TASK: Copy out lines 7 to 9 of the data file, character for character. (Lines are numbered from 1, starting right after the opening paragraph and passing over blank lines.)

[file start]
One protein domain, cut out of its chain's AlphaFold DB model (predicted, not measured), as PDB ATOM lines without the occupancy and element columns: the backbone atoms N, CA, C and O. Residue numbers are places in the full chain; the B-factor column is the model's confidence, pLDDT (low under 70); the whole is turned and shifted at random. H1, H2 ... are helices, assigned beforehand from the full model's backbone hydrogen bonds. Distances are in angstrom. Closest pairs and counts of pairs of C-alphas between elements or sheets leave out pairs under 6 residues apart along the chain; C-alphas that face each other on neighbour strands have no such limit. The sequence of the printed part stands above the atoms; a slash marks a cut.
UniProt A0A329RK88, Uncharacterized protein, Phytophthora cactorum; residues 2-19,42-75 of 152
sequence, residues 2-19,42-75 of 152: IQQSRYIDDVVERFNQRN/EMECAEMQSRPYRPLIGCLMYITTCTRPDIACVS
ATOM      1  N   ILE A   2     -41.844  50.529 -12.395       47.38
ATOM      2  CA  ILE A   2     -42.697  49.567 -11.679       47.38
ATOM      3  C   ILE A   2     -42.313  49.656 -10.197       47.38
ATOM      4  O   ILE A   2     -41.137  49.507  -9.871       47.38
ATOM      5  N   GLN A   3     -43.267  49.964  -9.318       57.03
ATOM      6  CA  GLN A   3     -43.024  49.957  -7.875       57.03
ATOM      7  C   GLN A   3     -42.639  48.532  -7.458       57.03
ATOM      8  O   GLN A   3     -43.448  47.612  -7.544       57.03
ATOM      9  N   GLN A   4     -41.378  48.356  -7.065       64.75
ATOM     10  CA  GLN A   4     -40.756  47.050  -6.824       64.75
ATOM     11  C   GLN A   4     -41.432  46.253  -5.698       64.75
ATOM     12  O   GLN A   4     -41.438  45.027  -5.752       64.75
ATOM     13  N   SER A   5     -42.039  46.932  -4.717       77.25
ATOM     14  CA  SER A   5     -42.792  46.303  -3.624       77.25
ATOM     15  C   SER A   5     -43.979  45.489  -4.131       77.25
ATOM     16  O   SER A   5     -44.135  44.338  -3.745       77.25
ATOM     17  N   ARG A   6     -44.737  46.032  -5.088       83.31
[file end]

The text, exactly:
ATOM      5  N   GLN A   3     -43.267  49.964  -9.318       57.03
ATOM      6  CA  GLN A   3     -43.024  49.957  -7.875       57.03
ATOM      7  C   GLN A   3     -42.639  48.532  -7.458       57.03